That’s the most on the Flames by a fair amount. Mikael Backlund is in second place with 72 shots on net; in the same number of games, Hamilton is up 13 shots on him. Frolik is in third place with 70, and then finally there’s another defenceman, Giordano, who has directed 66 pucks on net so far this season.

No other Flames defenceman has had 50 shots on net yet. Monahan and Gaudreau are the only other players to have reached that tally with 55 and 53 shots, respectively.

Hamilton is the Flames’ clear shooting leader, and it’s hard to see anyone taking over for him at this stage of the season. He’s presently tied for 13th across the entire NHL in shots; no other Flame is even featured in the top 50.

And again: a reminder that Hamilton does this with less ice time than others on his team are afforded. He’s fourth in average ice time per game, and he’s fourth in total powerplay time. 

Individual Corsi For

Points are the most direct way of measuring a player’s offensive contribution. Shots come after that; after all, it’s rather difficult to score if you aren’t putting the puck on net. Corsi For is the third tier of this evaluation: even if the puck isn’t getting on net, at least you’re putting it somewhere in its vicinity. Generating that kind of traffic is crucial when it comes to scoring to begin with.

And it’s yet another field Hamilton leads in. So far this season, he has 107 individual corsi events he himself has generated. Frolik is second on the Flames with 103, and then Giordano at 95 – 12 fewer than his defensive partner.

I’ve been harping on how Hamilton doesn’t get to play quite as much as his compatriots, so let’s take a quick look at his iCF60: his individual Corsi For per 60 minutes. In that area, it’s actually Frolik who leads the Flames with 15.82; Hamilton is in second place at 14.70. Backlund comes in third at 14.00.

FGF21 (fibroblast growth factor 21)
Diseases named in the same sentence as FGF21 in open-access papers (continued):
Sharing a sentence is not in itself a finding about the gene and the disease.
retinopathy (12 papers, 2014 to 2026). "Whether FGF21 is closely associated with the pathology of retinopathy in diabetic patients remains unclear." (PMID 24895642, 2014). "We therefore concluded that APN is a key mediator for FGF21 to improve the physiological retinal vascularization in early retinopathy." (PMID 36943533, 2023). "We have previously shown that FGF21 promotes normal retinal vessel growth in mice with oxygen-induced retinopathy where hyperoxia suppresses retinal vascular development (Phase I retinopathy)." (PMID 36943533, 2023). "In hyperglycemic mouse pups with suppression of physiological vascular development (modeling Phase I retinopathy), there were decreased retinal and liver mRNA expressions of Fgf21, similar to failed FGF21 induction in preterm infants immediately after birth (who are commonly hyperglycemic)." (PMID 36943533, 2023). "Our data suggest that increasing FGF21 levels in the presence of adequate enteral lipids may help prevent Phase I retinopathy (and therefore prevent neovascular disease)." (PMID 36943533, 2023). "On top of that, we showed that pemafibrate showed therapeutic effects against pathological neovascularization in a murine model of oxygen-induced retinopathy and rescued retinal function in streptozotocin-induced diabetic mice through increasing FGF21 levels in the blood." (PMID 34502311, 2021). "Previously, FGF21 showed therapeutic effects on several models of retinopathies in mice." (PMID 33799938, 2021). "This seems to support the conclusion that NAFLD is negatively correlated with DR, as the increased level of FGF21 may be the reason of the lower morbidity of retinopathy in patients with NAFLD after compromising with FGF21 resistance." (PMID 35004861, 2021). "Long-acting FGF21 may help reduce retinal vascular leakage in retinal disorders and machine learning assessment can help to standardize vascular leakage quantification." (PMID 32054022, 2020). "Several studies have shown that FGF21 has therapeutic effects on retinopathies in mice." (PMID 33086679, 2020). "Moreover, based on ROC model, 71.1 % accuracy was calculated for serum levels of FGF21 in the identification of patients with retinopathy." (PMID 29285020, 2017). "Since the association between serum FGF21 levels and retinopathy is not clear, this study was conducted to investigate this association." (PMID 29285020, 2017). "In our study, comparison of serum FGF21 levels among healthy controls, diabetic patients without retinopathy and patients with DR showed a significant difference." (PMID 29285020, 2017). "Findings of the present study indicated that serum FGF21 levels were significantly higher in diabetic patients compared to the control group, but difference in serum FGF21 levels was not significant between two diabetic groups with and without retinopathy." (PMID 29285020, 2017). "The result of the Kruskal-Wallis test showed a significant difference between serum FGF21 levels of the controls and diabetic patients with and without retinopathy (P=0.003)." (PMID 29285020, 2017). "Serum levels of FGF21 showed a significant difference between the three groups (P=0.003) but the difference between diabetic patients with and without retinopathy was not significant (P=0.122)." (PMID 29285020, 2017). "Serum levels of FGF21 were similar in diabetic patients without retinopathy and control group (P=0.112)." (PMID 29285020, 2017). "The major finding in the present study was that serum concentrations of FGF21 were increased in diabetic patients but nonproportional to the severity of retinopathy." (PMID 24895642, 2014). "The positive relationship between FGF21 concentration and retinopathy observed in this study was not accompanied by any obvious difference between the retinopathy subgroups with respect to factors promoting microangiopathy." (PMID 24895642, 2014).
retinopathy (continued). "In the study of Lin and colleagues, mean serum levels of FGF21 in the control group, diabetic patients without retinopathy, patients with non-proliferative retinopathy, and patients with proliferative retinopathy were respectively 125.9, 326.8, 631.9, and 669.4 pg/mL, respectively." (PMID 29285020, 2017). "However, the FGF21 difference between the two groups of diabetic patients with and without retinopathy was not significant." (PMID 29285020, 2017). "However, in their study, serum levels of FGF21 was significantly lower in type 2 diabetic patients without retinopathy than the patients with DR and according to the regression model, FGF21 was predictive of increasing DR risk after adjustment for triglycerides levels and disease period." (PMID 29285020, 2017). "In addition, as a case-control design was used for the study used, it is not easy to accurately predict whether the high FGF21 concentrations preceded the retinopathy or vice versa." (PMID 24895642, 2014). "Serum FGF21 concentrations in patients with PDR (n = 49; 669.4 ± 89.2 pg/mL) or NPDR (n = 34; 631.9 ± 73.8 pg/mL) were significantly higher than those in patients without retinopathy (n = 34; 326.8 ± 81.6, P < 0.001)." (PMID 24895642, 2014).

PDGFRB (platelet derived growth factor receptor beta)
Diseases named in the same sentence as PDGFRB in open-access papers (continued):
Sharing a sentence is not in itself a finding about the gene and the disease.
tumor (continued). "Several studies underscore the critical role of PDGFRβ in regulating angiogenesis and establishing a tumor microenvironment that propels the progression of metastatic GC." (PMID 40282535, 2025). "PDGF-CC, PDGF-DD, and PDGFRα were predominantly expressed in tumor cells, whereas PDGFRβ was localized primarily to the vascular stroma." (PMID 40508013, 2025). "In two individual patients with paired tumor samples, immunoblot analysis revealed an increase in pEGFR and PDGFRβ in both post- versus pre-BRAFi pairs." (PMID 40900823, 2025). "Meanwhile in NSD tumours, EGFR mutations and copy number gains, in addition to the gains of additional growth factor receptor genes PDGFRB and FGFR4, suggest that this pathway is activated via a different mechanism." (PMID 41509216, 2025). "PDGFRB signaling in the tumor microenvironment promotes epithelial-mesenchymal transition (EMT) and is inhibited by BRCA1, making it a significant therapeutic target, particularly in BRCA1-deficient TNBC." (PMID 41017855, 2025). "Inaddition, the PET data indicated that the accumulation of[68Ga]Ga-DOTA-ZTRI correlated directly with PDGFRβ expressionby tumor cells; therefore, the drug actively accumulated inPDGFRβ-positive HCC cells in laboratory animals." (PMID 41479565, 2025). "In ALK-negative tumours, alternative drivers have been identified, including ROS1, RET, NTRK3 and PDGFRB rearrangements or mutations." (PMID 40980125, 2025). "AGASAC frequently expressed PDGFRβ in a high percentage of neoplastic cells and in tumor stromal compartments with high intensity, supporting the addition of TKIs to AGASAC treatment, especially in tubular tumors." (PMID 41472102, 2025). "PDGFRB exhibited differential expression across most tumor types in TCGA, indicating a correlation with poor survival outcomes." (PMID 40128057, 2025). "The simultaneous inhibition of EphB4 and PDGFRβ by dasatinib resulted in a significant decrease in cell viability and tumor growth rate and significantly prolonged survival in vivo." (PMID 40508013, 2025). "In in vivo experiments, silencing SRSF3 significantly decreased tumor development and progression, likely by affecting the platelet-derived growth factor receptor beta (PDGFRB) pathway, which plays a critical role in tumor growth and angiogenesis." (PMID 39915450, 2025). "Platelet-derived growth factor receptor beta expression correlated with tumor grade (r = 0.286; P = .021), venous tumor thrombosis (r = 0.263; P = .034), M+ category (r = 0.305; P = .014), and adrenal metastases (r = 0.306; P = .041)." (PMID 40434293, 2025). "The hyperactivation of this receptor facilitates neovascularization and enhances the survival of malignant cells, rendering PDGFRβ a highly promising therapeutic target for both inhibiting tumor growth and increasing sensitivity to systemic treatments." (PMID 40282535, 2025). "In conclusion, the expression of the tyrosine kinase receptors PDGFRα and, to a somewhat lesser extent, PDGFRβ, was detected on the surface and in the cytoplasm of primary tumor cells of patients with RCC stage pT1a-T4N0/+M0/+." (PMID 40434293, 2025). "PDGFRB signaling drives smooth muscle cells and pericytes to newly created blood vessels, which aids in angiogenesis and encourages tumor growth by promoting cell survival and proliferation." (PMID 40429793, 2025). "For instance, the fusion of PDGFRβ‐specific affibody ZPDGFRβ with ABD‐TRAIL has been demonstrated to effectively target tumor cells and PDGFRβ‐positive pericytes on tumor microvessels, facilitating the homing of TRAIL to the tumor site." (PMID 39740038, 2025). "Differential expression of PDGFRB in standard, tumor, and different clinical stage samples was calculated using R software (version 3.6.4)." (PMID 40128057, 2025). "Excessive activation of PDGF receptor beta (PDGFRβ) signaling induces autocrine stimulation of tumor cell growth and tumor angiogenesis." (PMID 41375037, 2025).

There’s quite the gap after that: Gaudreau is fourth at 12.39, and Matthew Tkachuk is fifth at 12.37.

In summation

Even when we don’t consider the defensive side of the game, it’s easy to see why Hamilton is such an elite offensive producer. All of the numbers support him strongly as one of the Flames’ very best when it comes to creating, whether they be mere chances or actual points produced.

And then when you bring his defensive play into the conversation, you see Hamilton’s offensive proclivities aren’t hurting his defensive play in the slightest. Not when he’s a 53.23% 5v5 CF player: third on the Flames, behind just Tkachuk and Frolik.

Sure, pucks will go against him – but Hamilton sends far, far more towards the opposition’s net than he allows to be directed towards his own.

He’s 23 years old. Hamilton is going to be leading the Flames’ offence from the blueline for years.

  • FlamesRock

    Hamilton is this awesome and yet Toronto thought they could have him for some spare parts and a pat on the back! Toronto fans and media seem to have a very casual relationship with reality!

    • Kensington

      Can’t blame Leaf fans for thinking they can get a star for nothing from the flames, they did it with Gilmour and to a lesser extent Dion. Calgarys worst trades ever by far were made to the leafs

  • Thunder1

    Astute analysis, Ari.

    Now that we know GG’s plan is to transition the Flames into a solid, possession driven team, what does this leave us vis-a-vis the white elephant caught in a sticky wicket by the name of TJ Brodie?